The famous screenwriter William Goldman likened writing to exiting from a pitch-black room. The screenwriter knows there’s a narrative way out, but its discovery is often experienced via struggle. Whether intended or not, Inside literalizes that feeling. The film places a man in a room surrounded by artistic inspiration and then watches as he works towards his masterpiece: escape.
That said, Inside itself is not a masterpiece. As directed by Vasilis Katsoupis, with a script from Ben Hopkins, it can only strive to be one. Air-dropped into an expansive penthouse apartment, an art thief (Willem Dafoe) is trapped in complete isolation after the security system malfunctions, locking him in. He has only his wits and the apartment’s contents to get him out. It’s a setup I’ve not quite seen before, but as the film stretches on, it becomes apparent Katsoupis’s story isn’t as clever as he thinks it is. For his part, Dafoe is game. Despite the fearsome solitude, his performance contorts to the various phases of the film, radiating determination and desperation in equal measure. Credit can go to the production design as well. This may be a film that lives and dies by the rules it creates, the problems it solves, and the ingenuity of its resolutions—and I’ll contend it lacks in those departments—but at least the space Dafoe is in happens to be worthy of study. It’s clear Katsoupis wants us to carefully consider it too. An opening monologue even foregrounds the notion that “art plays for keeps,” alluding to a central theme explored in the film that ultimately comes to mean little.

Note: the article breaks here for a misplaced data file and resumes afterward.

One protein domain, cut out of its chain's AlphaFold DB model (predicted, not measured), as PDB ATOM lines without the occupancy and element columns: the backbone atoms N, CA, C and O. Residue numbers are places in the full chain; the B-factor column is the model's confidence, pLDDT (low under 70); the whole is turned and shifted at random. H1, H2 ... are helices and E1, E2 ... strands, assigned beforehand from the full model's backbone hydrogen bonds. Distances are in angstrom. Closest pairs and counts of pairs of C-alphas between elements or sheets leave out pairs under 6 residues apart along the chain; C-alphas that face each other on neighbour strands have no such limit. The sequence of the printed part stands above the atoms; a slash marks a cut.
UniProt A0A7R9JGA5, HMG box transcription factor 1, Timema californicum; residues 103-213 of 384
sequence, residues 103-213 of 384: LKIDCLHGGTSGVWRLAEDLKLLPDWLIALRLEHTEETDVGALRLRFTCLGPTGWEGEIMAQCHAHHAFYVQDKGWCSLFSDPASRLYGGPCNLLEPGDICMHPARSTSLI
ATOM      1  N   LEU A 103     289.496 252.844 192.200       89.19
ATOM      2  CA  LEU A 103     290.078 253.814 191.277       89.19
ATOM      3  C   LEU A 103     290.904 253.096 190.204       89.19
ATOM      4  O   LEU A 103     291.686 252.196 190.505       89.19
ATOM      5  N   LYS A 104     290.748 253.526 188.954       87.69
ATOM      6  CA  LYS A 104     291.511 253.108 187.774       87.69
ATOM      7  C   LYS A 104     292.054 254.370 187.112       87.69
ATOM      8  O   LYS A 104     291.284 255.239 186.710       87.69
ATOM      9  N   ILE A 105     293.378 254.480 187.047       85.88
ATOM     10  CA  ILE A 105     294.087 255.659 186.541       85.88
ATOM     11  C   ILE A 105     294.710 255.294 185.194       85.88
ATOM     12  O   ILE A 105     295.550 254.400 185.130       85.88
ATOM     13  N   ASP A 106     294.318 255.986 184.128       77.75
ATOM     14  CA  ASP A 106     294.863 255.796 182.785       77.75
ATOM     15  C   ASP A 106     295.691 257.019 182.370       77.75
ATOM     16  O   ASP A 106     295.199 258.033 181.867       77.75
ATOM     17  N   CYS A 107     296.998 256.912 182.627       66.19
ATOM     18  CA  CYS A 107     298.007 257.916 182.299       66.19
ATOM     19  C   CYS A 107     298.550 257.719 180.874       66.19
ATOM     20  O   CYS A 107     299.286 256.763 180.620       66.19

This becomes the true struggle of Inside. It recalls the stranded philosophy of All is Lost, but its busyness of intent—the foreboding artwork, the opaque visual clues, the narrative tip-toe towards some sort of class critique—confuse the issue. By the end, it’s clear Katsoupis believes in his film and the power of its outgoing message. Given the choice, however, I’d advise looking at something else.